You trying or ever tried to give up anything?

Staff Development Training Programme Dublin

Ever heard ‘it takes 21 days to change a habit’?

I think I can safely say, that for most of us, most of the time, when we endeavour to do the 21 days, to cut out the unwanted or adopt the new healthier behaviour, we generally give up as quickly as we started! Never mind 21 days, we usually stop after just a few days. It is so difficult for us to change a habit, and even the most committed, focused and disciplined of us struggle.

For those of you who are about to embark on a change of habit I have some harsh news for you. It actually takes on average 66 days for new behaviours to become unchangingly automatic. Worse than that, research shows that it can take some people up to 245 days to change a habit!

The good news is that change is possible, when you know how! Recent discoveries in neuroscience have made some amazing discoveries about the ability to learn, change and adapt.

Ever heard the saying ‘“neurons that fire together, wire together”? This refers to the fact that we have cells called neurons within our brains and nervous systems, that are responsible for everything we do. Neurons link up with each other and form strong bonds based on your experiences, emotions, thoughts, interactions with your environment, etc.

Think of it like this; ever hear a piece of music and it reminds you of a certain time in your life, certain person/people, certain clothes, smells, sensations etc? This happens because there was some bit of neuronal wiring, that when the music activated one area of your brain, there was a cascade of electrical impulses to the surrounding neurons. Due to proximity of the neurons, the memories were triggered.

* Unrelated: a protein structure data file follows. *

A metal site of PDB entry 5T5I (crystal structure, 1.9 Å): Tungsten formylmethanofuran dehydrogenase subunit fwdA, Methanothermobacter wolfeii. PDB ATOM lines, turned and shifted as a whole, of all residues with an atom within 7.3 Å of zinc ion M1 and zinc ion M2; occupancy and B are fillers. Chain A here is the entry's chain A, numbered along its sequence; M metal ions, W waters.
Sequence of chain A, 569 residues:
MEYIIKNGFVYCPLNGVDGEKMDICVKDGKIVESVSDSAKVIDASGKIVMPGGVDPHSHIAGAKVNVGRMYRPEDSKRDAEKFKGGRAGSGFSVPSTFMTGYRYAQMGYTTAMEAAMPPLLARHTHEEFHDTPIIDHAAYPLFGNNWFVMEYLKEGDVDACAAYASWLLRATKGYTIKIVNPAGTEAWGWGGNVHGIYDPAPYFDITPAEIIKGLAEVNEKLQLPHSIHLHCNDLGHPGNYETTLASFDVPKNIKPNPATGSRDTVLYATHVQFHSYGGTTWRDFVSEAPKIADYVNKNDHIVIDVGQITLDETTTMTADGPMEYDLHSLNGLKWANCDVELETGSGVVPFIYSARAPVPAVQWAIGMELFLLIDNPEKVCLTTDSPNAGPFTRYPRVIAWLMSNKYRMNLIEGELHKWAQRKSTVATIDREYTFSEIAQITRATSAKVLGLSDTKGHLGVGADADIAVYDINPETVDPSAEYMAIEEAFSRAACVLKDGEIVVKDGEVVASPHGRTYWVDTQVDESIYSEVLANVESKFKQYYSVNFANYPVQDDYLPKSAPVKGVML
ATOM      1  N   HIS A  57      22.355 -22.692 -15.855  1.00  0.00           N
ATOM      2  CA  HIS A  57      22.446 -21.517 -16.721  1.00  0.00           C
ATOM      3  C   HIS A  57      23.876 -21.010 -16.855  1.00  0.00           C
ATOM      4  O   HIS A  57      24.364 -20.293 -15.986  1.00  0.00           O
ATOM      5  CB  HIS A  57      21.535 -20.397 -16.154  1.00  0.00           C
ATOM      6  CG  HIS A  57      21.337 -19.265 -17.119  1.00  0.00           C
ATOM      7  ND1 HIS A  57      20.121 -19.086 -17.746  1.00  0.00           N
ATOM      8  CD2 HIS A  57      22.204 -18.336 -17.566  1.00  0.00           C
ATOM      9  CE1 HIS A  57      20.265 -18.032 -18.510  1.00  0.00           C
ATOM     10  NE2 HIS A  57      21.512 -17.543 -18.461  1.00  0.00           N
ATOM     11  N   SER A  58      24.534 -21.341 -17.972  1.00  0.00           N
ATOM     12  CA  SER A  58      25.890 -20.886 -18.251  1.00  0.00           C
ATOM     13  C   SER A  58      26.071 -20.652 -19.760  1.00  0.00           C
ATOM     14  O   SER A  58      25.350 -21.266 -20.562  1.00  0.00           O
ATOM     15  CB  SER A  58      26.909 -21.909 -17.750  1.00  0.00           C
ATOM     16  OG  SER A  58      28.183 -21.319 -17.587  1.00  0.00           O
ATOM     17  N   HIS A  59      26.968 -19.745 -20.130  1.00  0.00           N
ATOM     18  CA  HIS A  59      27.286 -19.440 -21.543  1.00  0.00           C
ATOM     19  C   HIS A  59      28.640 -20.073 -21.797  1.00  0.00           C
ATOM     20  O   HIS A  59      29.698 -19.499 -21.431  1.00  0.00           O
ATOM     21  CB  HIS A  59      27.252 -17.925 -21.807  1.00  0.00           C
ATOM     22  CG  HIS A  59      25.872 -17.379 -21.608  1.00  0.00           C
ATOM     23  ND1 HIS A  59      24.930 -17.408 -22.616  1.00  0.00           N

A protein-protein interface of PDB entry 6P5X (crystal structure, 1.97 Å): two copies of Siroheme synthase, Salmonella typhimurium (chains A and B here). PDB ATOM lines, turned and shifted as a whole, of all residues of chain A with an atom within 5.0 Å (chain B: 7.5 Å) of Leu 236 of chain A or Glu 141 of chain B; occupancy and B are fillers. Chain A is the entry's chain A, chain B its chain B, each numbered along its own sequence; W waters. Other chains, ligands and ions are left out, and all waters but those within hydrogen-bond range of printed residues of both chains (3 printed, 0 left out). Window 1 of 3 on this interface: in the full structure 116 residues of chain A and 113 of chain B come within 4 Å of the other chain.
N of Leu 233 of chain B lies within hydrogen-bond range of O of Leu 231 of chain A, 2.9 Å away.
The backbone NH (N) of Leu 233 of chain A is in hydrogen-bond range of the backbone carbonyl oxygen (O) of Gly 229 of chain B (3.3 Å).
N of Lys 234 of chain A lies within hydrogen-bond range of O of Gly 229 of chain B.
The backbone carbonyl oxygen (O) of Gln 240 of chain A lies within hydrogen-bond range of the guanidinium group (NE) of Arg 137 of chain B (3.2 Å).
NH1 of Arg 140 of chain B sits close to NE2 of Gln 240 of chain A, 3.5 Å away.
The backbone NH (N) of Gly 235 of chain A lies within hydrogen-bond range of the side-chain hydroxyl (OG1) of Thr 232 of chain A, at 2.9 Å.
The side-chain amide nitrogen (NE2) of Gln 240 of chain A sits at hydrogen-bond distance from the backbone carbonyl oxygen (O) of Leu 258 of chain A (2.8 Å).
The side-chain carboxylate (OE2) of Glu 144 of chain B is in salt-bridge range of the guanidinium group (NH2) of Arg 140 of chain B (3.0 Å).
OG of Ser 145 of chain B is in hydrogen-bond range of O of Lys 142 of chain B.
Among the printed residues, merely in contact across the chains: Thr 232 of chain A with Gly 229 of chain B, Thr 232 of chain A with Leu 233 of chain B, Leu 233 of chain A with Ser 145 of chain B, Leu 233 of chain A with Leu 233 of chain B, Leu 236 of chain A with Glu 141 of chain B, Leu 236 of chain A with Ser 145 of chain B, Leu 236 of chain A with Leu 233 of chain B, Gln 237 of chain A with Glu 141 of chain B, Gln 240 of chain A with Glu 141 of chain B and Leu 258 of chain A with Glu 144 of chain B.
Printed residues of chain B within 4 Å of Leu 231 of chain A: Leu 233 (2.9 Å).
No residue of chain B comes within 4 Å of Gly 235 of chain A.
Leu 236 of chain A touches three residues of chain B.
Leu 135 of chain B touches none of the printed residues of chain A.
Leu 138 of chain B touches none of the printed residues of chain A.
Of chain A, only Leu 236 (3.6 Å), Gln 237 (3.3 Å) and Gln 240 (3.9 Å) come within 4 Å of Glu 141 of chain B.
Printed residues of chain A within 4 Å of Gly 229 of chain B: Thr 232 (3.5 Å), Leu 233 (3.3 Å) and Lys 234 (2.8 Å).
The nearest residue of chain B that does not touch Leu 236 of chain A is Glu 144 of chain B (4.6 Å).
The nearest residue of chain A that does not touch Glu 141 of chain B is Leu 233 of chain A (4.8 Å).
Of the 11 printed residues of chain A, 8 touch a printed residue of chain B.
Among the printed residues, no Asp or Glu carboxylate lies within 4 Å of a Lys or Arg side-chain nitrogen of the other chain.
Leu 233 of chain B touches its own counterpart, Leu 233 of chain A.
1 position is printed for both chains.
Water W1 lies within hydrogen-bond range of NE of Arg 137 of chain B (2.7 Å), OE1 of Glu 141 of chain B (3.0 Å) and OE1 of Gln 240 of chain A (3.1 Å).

The term ‘brain plasticity’, refers to the lifelong ability of the brain to re-organize neural pathways based on new experiences. We can actually re-wire our brain by choosing what we expose ourselves to. And therefore, habits are possible to break.

Tune in next week if you’d like to learn how to change habits. But before you do that have a think about this:When we think of habits, we think of smoking, couch hogging (i.e. not exercising), eating unhealthily, gambling, checking and re-checking emails or social media pages, to name a few. If you are one of the lucky ones who has none of these vices, do you think you might have other habits that are not serving you well?

For example, how about not recognising the efforts of your colleagues, or not responding to phonecalls, or not implementing the step-by-step instructions you learnt at that staff training you attended?

Ah yes! Light bulb moment?

As I say, have a think and tune in next week.


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